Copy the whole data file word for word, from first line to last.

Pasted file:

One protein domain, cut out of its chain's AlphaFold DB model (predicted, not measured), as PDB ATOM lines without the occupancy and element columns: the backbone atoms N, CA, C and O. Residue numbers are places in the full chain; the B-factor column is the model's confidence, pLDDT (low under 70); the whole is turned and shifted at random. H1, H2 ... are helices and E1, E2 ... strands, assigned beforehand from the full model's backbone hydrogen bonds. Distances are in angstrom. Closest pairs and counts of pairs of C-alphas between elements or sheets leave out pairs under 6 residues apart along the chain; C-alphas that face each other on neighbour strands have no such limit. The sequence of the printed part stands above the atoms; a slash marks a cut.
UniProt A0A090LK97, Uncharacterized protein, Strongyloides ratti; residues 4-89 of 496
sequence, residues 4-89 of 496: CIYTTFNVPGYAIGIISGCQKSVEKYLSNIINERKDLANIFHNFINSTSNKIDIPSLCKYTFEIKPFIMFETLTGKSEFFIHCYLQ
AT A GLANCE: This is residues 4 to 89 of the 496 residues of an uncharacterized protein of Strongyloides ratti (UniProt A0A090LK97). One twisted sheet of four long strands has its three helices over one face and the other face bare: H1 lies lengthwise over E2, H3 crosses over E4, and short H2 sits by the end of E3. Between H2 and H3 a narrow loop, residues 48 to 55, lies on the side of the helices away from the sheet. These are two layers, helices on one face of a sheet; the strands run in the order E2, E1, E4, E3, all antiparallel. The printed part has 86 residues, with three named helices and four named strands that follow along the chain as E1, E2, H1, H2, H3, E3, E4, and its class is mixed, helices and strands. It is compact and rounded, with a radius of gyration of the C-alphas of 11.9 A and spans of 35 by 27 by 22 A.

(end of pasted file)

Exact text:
One protein domain, cut out of its chain's AlphaFold DB model (predicted, not measured), as PDB ATOM lines without the occupancy and element columns: the backbone atoms N, CA, C and O. Residue numbers are places in the full chain; the B-factor column is the model's confidence, pLDDT (low under 70); the whole is turned and shifted at random. H1, H2 ... are helices and E1, E2 ... strands, assigned beforehand from the full model's backbone hydrogen bonds. Distances are in angstrom. Closest pairs and counts of pairs of C-alphas between elements or sheets leave out pairs under 6 residues apart along the chain; C-alphas that face each other on neighbour strands have no such limit. The sequence of the printed part stands above the atoms; a slash marks a cut.
UniProt A0A090LK97, Uncharacterized protein, Strongyloides ratti; residues 4-89 of 496
sequence, residues 4-89 of 496: CIYTTFNVPGYAIGIISGCQKSVEKYLSNIINERKDLANIFHNFINSTSNKIDIPSLCKYTFEIKPFIMFETLTGKSEFFIHCYLQ
AT A GLANCE: This is residues 4 to 89 of the 496 residues of an uncharacterized protein of Strongyloides ratti (UniProt A0A090LK97). One twisted sheet of four long strands has its three helices over one face and the other face bare: H1 lies lengthwise over E2, H3 crosses over E4, and short H2 sits by the end of E3. Between H2 and H3 a narrow loop, residues 48 to 55, lies on the side of the helices away from the sheet. These are two layers, helices on one face of a sheet; the strands run in the order E2, E1, E4, E3, all antiparallel. The printed part has 86 residues, with three named helices and four named strands that follow along the chain as E1, E2, H1, H2, H3, E3, E4, and its class is mixed, helices and strands. It is compact and rounded, with a radius of gyration of the C-alphas of 11.9 A and spans of 35 by 27 by 22 A.